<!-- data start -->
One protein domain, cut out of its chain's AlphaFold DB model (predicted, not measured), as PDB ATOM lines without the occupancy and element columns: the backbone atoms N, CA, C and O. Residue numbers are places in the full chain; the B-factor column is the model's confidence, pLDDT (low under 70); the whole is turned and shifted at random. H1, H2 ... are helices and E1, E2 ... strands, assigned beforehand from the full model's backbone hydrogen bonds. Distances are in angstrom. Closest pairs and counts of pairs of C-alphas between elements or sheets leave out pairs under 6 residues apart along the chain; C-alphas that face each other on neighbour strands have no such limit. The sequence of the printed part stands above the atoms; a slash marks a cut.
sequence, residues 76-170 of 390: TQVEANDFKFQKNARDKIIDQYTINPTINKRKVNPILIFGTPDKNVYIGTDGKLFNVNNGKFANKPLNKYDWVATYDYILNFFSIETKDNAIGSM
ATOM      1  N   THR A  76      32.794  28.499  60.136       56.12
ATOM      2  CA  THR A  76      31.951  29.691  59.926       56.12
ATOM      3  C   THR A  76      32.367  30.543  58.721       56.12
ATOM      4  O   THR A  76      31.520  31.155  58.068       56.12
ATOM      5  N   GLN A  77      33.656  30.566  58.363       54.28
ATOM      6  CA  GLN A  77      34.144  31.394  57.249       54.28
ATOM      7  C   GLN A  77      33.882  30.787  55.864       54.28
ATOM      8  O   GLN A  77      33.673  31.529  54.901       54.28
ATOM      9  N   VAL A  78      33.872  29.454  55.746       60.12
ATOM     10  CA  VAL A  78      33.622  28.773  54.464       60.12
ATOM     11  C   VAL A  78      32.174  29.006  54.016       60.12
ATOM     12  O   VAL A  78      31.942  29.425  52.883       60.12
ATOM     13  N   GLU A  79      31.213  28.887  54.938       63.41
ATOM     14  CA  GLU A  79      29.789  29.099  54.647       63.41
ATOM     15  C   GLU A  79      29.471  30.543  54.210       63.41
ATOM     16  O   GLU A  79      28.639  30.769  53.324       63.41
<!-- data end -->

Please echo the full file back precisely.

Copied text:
One protein domain, cut out of its chain's AlphaFold DB model (predicted, not measured), as PDB ATOM lines without the occupancy and element columns: the backbone atoms N, CA, C and O. Residue numbers are places in the full chain; the B-factor column is the model's confidence, pLDDT (low under 70); the whole is turned and shifted at random. H1, H2 ... are helices and E1, E2 ... strands, assigned beforehand from the full model's backbone hydrogen bonds. Distances are in angstrom. Closest pairs and counts of pairs of C-alphas between elements or sheets leave out pairs under 6 residues apart along the chain; C-alphas that face each other on neighbour strands have no such limit. The sequence of the printed part stands above the atoms; a slash marks a cut.
sequence, residues 76-170 of 390: TQVEANDFKFQKNARDKIIDQYTINPTINKRKVNPILIFGTPDKNVYIGTDGKLFNVNNGKFANKPLNKYDWVATYDYILNFFSIETKDNAIGSM
ATOM      1  N   THR A  76      32.794  28.499  60.136       56.12
ATOM      2  CA  THR A  76      31.951  29.691  59.926       56.12
ATOM      3  C   THR A  76      32.367  30.543  58.721       56.12
ATOM      4  O   THR A  76      31.520  31.155  58.068       56.12
ATOM      5  N   GLN A  77      33.656  30.566  58.363       54.28
ATOM      6  CA  GLN A  77      34.144  31.394  57.249       54.28
ATOM      7  C   GLN A  77      33.882  30.787  55.864       54.28
ATOM      8  O   GLN A  77      33.673  31.529  54.901       54.28
ATOM      9  N   VAL A  78      33.872  29.454  55.746       60.12
ATOM     10  CA  VAL A  78      33.622  28.773  54.464       60.12
ATOM     11  C   VAL A  78      32.174  29.006  54.016       60.12
ATOM     12  O   VAL A  78      31.942  29.425  52.883       60.12
ATOM     13  N   GLU A  79      31.213  28.887  54.938       63.41
ATOM     14  CA  GLU A  79      29.789  29.099  54.647       63.41
ATOM     15  C   GLU A  79      29.471  30.543  54.210       63.41
ATOM     16  O   GLU A  79      28.639  30.769  53.324       63.41